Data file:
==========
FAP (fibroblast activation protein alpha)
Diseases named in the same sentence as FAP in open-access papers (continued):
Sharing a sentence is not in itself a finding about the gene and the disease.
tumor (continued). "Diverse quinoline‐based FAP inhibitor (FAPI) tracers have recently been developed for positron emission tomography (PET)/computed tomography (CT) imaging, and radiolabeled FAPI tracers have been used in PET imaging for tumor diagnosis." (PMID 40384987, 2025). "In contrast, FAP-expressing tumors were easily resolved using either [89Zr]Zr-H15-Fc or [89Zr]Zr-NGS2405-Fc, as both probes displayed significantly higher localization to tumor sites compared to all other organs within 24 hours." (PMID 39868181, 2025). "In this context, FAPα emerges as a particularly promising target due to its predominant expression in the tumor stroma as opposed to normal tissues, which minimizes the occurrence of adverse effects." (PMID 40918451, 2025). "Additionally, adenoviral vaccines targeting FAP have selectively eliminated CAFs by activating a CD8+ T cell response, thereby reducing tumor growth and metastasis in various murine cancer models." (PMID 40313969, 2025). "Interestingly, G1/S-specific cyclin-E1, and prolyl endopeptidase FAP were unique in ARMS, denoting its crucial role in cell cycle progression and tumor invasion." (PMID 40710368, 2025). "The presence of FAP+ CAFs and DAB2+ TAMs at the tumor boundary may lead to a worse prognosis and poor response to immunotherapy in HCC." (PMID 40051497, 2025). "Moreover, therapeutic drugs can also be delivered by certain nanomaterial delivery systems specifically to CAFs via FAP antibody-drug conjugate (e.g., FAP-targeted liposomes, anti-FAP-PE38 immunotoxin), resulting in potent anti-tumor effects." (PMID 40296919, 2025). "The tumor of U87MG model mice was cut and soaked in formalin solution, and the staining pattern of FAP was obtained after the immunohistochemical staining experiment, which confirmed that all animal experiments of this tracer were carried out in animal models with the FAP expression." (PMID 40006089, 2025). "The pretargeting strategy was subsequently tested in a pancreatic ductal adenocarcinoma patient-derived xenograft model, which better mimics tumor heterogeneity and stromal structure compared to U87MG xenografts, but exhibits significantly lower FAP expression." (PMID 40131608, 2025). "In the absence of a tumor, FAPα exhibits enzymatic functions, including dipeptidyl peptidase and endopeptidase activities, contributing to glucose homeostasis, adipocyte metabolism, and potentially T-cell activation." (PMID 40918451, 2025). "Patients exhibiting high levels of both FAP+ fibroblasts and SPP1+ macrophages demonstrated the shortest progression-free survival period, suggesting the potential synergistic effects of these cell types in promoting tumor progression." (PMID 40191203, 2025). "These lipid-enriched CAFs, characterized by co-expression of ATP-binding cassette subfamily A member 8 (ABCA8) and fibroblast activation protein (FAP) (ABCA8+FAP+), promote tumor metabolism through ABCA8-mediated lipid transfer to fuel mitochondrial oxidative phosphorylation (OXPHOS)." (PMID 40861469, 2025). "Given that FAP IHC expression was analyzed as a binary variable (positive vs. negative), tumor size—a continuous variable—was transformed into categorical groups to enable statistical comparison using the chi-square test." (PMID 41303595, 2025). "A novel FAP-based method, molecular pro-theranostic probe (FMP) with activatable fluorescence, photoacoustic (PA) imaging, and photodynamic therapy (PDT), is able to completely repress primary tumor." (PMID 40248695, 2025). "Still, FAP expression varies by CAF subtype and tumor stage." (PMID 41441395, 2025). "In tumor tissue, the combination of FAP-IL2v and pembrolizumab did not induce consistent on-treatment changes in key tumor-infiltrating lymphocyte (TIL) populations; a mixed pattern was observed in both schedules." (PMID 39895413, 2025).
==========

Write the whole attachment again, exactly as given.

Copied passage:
FAP (fibroblast activation protein alpha)
Diseases named in the same sentence as FAP in open-access papers (continued):
Sharing a sentence is not in itself a finding about the gene and the disease.
tumor (continued). "Diverse quinoline‐based FAP inhibitor (FAPI) tracers have recently been developed for positron emission tomography (PET)/computed tomography (CT) imaging, and radiolabeled FAPI tracers have been used in PET imaging for tumor diagnosis." (PMID 40384987, 2025). "In contrast, FAP-expressing tumors were easily resolved using either [89Zr]Zr-H15-Fc or [89Zr]Zr-NGS2405-Fc, as both probes displayed significantly higher localization to tumor sites compared to all other organs within 24 hours." (PMID 39868181, 2025). "In this context, FAPα emerges as a particularly promising target due to its predominant expression in the tumor stroma as opposed to normal tissues, which minimizes the occurrence of adverse effects." (PMID 40918451, 2025). "Additionally, adenoviral vaccines targeting FAP have selectively eliminated CAFs by activating a CD8+ T cell response, thereby reducing tumor growth and metastasis in various murine cancer models." (PMID 40313969, 2025). "Interestingly, G1/S-specific cyclin-E1, and prolyl endopeptidase FAP were unique in ARMS, denoting its crucial role in cell cycle progression and tumor invasion." (PMID 40710368, 2025). "The presence of FAP+ CAFs and DAB2+ TAMs at the tumor boundary may lead to a worse prognosis and poor response to immunotherapy in HCC." (PMID 40051497, 2025). "Moreover, therapeutic drugs can also be delivered by certain nanomaterial delivery systems specifically to CAFs via FAP antibody-drug conjugate (e.g., FAP-targeted liposomes, anti-FAP-PE38 immunotoxin), resulting in potent anti-tumor effects." (PMID 40296919, 2025). "The tumor of U87MG model mice was cut and soaked in formalin solution, and the staining pattern of FAP was obtained after the immunohistochemical staining experiment, which confirmed that all animal experiments of this tracer were carried out in animal models with the FAP expression." (PMID 40006089, 2025). "The pretargeting strategy was subsequently tested in a pancreatic ductal adenocarcinoma patient-derived xenograft model, which better mimics tumor heterogeneity and stromal structure compared to U87MG xenografts, but exhibits significantly lower FAP expression." (PMID 40131608, 2025). "In the absence of a tumor, FAPα exhibits enzymatic functions, including dipeptidyl peptidase and endopeptidase activities, contributing to glucose homeostasis, adipocyte metabolism, and potentially T-cell activation." (PMID 40918451, 2025). "Patients exhibiting high levels of both FAP+ fibroblasts and SPP1+ macrophages demonstrated the shortest progression-free survival period, suggesting the potential synergistic effects of these cell types in promoting tumor progression." (PMID 40191203, 2025). "These lipid-enriched CAFs, characterized by co-expression of ATP-binding cassette subfamily A member 8 (ABCA8) and fibroblast activation protein (FAP) (ABCA8+FAP+), promote tumor metabolism through ABCA8-mediated lipid transfer to fuel mitochondrial oxidative phosphorylation (OXPHOS)." (PMID 40861469, 2025). "Given that FAP IHC expression was analyzed as a binary variable (positive vs. negative), tumor size—a continuous variable—was transformed into categorical groups to enable statistical comparison using the chi-square test." (PMID 41303595, 2025). "A novel FAP-based method, molecular pro-theranostic probe (FMP) with activatable fluorescence, photoacoustic (PA) imaging, and photodynamic therapy (PDT), is able to completely repress primary tumor." (PMID 40248695, 2025). "Still, FAP expression varies by CAF subtype and tumor stage." (PMID 41441395, 2025). "In tumor tissue, the combination of FAP-IL2v and pembrolizumab did not induce consistent on-treatment changes in key tumor-infiltrating lymphocyte (TIL) populations; a mixed pattern was observed in both schedules." (PMID 39895413, 2025).